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Contractual rights

In Waste Management v. Mexico, the NAFTA Chapter 11 Tribunal declined to find a violation of Article 1105 for a breach of contract. The Tribunal noted that NAFTA Chapter 11 is not a forum for the resolution of contractual disputes, and that, “Investment Treaties are not insurance policies against bad business judg- ments.”[1] The Tribunal also declined to find that the breach of contract was tantamount to expropriation. The Tribunal noted that any serious breach of contract could result in the loss of benefits or expectations, but this is not a sufficient criterion for concluding that there is an expropriation; NAFTA Article 1110 is not intended to compensate for failed business ventures, in the absence of arbitrary intervention by the State amounting to a virtual taking of the enterprise.[2]

The Waste Management Tribunal addressed the question when a persistent and serious breach of a contract by a State organ can constitute expropriation of the right in question, or at least conduct tantamount to expropriation ofthat right, for the purposes ofArticle 1110.[3] There are three categories ofcases: (1) cases where a whole enterprise is terminated or frustrated because its functioning is simply halted by decree or executive act, usually accompanied by other conduct; (2) cases where there has been a taking of property and associated contractual rights are affected in consequence, in which cases the bundle of rights to be compensated includes all the associated contractual and other incorporeal rights, unless these are severable and retain their value in the hands of the claimant notwithstanding the seizure of the related property; and (3) cases where the only right affected is incorporeal, which come closest to a claim of contractual nonperformance and in which a simple assertion that “property rights are created under and by virtue of a contract” is not sufficient. Whereas any private party can fail to perform its contracts, nationalization and expropriation are inherently governmental acts. An investor faced with a breach of contract by its governmental counter-party, which does not take the form of an exercise of governmental prerogative, should sue in the appropriate court to remedy the breach. Claims for expropriation are appropriate only where such access is legally or practically foreclosed, so that the breach could amount to a definitive denial of the right that amounts to an effective taking of the investor’s property. Thus, the Tribunal concluded that foreign investment law distinguishes between the expropriation of a right under a contract and failure to comply with the contract. Noncompliance by a government with contractual obligations is not equivalent or tantamount to an expropriation. The test for an expropriatory taking of contractual rights requires an investor to prove an effective repudiation of the right, unredressed by any available remedies, which has the effect of preventing its exercise entirely or to a substantial extent.[4]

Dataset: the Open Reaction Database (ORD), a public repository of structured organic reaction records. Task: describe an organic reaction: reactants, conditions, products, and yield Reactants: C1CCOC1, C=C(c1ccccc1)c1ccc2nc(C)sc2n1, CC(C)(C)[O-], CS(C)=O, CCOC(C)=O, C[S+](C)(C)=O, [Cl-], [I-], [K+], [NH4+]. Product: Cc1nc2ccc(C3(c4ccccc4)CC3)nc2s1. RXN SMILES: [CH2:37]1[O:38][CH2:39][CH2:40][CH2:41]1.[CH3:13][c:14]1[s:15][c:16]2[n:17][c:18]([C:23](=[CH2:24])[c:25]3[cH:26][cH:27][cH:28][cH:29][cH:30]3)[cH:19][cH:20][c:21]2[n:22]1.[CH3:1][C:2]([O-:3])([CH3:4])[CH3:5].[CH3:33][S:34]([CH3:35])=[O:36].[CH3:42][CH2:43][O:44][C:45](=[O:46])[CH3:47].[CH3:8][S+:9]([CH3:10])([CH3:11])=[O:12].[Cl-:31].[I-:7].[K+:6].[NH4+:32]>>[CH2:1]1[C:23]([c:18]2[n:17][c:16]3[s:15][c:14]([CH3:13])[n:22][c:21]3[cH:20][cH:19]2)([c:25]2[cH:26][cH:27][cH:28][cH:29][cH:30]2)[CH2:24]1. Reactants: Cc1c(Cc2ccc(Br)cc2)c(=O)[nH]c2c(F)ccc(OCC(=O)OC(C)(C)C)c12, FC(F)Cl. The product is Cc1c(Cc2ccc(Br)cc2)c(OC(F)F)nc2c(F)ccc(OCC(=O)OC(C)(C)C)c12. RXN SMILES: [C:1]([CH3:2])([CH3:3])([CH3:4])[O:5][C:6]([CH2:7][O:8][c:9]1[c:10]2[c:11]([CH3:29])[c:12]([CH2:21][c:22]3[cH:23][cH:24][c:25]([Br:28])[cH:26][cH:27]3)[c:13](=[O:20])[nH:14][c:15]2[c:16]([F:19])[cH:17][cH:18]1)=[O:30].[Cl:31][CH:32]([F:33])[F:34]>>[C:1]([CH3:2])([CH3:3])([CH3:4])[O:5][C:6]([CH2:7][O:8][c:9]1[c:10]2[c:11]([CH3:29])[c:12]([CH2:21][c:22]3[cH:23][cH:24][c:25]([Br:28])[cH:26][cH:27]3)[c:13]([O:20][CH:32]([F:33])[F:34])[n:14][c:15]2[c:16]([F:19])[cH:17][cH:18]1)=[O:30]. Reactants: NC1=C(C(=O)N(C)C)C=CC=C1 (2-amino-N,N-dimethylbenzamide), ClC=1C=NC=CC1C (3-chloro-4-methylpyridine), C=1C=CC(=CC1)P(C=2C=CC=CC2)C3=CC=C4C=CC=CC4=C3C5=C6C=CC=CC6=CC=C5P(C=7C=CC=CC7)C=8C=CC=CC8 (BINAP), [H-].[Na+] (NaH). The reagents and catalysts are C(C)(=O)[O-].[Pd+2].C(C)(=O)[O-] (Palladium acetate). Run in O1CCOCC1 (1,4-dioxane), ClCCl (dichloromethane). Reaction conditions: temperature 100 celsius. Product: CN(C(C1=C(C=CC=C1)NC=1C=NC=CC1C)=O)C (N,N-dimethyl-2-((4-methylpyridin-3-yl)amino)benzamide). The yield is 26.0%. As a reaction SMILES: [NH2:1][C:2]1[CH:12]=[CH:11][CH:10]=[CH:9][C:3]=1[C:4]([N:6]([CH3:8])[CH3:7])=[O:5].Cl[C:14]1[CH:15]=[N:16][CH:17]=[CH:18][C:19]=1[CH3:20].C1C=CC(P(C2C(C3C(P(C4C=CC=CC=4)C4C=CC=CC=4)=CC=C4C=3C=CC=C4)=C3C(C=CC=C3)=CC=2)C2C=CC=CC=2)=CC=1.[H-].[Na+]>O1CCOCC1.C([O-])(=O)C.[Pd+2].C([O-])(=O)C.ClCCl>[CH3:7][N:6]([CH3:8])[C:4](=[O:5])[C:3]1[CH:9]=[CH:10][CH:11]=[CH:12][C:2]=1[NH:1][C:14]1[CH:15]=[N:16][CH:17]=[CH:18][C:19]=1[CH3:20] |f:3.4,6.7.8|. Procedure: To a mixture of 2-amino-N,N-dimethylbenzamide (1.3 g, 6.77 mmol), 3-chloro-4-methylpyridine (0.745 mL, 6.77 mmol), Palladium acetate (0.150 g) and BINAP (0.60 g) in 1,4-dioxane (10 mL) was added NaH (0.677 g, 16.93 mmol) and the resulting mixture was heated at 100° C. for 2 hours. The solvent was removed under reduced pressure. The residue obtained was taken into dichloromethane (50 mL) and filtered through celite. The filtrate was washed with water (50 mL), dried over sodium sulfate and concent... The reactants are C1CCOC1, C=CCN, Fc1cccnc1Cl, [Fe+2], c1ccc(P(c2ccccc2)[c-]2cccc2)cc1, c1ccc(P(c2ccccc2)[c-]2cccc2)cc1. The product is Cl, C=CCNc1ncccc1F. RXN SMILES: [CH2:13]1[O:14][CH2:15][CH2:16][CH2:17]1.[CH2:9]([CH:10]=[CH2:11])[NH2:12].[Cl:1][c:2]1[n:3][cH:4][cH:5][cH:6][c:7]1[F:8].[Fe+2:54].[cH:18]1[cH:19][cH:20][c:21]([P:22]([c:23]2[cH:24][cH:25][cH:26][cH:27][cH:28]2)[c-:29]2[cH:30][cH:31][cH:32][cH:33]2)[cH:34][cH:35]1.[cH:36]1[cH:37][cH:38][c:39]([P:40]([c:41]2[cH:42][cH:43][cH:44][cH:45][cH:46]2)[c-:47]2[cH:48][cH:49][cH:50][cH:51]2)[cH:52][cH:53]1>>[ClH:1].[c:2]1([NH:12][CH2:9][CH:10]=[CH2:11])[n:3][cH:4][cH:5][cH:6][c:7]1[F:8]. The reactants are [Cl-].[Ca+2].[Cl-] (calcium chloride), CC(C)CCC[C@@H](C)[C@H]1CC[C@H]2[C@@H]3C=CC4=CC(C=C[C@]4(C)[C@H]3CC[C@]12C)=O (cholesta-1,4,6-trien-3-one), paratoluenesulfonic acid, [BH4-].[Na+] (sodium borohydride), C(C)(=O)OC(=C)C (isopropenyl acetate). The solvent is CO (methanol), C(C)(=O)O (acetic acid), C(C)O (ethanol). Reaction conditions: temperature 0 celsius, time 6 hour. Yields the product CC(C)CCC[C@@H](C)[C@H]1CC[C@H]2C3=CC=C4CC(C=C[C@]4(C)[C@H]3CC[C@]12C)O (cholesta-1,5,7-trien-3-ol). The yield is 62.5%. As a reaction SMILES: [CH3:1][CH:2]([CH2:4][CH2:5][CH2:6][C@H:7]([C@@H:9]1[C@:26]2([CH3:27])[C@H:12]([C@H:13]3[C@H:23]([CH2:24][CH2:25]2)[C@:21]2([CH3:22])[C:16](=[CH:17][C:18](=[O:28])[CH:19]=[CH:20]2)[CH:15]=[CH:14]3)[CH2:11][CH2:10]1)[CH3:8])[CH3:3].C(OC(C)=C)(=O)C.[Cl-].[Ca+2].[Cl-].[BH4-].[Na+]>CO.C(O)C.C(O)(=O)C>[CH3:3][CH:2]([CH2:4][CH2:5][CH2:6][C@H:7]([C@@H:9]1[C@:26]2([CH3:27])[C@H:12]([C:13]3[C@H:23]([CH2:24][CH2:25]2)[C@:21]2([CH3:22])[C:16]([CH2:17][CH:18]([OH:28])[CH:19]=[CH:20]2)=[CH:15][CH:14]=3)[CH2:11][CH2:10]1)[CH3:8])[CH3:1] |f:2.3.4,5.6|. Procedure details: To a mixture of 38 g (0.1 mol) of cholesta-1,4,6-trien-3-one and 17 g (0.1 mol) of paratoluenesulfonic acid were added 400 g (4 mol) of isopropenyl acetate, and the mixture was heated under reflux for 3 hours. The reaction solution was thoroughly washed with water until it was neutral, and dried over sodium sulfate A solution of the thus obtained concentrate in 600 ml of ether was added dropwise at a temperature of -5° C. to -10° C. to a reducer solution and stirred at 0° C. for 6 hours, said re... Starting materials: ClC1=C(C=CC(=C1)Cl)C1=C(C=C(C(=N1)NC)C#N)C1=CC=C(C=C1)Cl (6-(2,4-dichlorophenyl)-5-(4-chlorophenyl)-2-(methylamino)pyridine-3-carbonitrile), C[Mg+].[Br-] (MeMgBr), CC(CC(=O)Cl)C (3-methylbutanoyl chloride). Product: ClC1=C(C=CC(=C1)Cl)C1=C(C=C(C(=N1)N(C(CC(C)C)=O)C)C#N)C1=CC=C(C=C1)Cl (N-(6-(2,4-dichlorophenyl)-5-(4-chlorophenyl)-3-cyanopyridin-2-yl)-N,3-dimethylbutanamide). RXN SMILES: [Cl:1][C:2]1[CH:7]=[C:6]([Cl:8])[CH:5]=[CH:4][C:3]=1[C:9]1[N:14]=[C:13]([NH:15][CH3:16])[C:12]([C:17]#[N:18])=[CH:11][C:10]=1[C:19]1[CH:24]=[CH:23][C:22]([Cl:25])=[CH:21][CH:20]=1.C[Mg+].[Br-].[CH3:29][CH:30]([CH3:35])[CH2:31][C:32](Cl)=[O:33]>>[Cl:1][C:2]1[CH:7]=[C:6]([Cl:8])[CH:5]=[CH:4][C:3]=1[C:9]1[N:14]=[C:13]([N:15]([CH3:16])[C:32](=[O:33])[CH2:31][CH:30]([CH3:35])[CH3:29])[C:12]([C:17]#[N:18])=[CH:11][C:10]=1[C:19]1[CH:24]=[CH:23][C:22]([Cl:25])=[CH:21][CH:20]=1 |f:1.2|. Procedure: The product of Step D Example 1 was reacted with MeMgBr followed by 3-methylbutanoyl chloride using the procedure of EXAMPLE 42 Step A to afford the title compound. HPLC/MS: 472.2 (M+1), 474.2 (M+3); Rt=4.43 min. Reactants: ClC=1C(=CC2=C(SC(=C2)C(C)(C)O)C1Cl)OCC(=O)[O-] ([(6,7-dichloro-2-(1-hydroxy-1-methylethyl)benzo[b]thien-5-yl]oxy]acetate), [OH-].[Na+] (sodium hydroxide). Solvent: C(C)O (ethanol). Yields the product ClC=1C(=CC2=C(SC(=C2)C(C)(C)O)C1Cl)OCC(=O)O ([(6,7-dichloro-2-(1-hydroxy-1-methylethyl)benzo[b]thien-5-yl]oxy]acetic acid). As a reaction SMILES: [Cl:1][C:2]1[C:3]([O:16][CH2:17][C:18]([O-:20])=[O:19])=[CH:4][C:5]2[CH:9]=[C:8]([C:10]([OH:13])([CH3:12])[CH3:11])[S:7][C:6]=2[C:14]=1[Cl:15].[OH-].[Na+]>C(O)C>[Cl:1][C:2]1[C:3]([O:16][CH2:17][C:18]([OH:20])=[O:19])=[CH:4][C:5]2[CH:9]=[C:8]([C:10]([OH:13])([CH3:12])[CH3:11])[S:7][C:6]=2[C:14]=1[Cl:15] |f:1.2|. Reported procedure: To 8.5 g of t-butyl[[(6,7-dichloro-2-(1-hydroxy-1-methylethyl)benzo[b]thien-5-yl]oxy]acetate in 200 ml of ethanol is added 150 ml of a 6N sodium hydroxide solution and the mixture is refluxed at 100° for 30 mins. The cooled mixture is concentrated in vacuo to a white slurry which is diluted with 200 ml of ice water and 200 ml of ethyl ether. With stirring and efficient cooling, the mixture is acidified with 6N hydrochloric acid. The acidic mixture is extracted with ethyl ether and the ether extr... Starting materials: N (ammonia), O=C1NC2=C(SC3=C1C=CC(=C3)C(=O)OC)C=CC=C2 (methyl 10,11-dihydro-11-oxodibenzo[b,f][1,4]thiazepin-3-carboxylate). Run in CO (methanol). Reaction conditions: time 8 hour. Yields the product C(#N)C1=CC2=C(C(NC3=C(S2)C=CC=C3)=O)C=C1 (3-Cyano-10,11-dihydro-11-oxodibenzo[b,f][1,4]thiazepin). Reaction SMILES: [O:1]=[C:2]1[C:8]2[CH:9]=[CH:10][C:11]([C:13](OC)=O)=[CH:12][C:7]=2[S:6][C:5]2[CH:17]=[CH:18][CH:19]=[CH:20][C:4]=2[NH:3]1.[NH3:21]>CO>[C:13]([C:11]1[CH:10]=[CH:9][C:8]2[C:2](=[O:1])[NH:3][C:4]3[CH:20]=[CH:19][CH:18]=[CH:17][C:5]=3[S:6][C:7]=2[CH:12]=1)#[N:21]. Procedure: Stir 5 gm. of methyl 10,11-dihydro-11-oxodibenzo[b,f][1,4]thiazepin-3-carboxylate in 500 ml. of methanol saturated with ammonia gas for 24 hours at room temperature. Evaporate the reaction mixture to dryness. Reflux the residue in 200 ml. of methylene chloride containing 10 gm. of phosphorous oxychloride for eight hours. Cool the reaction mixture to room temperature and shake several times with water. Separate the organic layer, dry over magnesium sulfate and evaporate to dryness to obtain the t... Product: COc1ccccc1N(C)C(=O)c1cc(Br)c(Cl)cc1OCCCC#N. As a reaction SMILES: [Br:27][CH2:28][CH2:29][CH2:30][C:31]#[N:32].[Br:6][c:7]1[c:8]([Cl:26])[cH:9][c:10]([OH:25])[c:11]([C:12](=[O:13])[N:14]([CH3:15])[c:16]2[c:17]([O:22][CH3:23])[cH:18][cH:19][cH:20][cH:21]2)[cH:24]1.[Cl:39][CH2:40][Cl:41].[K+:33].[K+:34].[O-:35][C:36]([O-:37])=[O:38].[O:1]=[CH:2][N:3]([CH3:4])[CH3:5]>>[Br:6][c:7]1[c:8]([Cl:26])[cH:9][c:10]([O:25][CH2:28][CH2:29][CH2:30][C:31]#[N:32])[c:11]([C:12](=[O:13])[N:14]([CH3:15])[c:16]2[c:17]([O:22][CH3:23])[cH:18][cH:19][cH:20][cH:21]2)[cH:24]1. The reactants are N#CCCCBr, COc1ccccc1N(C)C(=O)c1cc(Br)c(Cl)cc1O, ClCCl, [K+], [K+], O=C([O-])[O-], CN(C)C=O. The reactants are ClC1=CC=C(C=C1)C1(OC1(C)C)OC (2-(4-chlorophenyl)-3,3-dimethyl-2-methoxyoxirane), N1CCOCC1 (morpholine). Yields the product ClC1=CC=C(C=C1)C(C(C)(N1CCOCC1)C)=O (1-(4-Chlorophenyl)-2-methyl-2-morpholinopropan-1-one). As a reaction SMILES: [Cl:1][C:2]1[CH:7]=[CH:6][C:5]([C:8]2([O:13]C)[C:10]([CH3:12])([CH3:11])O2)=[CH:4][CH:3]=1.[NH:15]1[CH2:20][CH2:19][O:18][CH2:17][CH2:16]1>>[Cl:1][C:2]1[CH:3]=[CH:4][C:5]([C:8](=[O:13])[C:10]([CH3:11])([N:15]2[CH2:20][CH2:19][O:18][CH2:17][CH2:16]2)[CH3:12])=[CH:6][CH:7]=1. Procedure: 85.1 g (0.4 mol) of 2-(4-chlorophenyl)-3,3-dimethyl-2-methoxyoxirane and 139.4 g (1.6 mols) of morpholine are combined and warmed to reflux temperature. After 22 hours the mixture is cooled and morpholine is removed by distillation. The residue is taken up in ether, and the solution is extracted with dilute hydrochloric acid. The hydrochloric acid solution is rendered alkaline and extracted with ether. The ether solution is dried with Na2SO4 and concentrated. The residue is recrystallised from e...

• [1] Waste Management, Inc., Award, para. 114; Emilio Agustin Maffezini v. Kingdom ofSpain, ICSIDCase No. ARB/97/7, Award (November 13, 2000), (2002) 5 ICSID Reports 419, para. 64; CMS GasTransmission Company v. Argentine Republic, ICSID Case No. ARB/01/8, Decision of the Tribunal onObjections to Jurisdiction (July 17, 2003), (2003) 42 ILM 788, para. 29; Eudoro A. Olguin v. Republicof Paraguay, ICSID Case No. ARB/98/5, Award (July 26, 2001), (2004) 6 ICSID Reports 164, paras.72-5.
  • [2] Waste Management, Inc., Award, paras. 159-60.
  • [3] Waste Management, Inc., Award, para. 165.
  • [4] Waste Management, Inc., Award, paras. 171—6.
 
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